Coffee has secret trick to stop sleep
Their study, in Science Translation Medicine, showed caffeine was more than just a stimulant and actually slowed down the body's internal clock.
A double espresso three hours before bedtime delayed the production of the sleep hormone melatonin by about 40 minutes, making it harder to nod off.
Experts said our own actions had a huge influence on sleep and the body clock.
One of the researchers, Dr John O'Neill, from the Medical Research Council's Laboratory of Molecular Biology in Cambridge, told the BBC News website: "If you're tired and having a coffee at night to stay awake, then that is a bad idea, you'll find it harder to go to sleep and get enough sleep."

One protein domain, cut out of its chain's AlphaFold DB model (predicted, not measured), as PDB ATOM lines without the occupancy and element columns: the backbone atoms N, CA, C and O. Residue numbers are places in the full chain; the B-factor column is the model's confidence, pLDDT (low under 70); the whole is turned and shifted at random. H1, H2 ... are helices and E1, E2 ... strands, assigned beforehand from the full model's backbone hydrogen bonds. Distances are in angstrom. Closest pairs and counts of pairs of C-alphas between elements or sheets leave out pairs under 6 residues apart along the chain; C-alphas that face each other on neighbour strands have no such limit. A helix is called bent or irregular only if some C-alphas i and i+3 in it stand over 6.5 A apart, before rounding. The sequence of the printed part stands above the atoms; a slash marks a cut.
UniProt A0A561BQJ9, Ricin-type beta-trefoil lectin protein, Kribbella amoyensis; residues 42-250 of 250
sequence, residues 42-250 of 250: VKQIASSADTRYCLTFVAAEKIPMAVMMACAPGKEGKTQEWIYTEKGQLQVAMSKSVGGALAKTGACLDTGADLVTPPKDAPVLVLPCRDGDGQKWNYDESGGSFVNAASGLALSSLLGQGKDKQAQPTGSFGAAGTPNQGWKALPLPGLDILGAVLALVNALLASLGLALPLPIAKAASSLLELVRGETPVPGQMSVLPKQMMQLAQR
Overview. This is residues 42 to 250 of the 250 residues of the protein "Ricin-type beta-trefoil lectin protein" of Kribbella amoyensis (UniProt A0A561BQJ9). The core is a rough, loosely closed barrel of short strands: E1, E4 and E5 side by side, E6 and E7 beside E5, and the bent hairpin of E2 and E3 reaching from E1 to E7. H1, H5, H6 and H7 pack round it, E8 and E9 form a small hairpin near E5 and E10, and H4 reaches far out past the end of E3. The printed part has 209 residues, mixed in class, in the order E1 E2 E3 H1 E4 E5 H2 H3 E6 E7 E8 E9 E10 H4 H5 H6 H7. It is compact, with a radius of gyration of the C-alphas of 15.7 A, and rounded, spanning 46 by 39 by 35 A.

In his half of the study, cells grown in a dish were exposed to caffeine to work out how it changed their ability to keep time. It showed the drug was able to alter the chemical clocks ticking away in every cell of the human body.
Meanwhile, five people at the University of Colorado Boulder, in the US, were locked in a sleep laboratory for 50 days.
And as light exposure is the main way we normally control our body clock, they spent most of their incarceration in very dim light.In a series of experiments over the month and a half, the scientists showed that an evening dose of caffeine slowed the body clock by 40 minutes.
It had roughly half the impact of three hours of bright light at bedtime.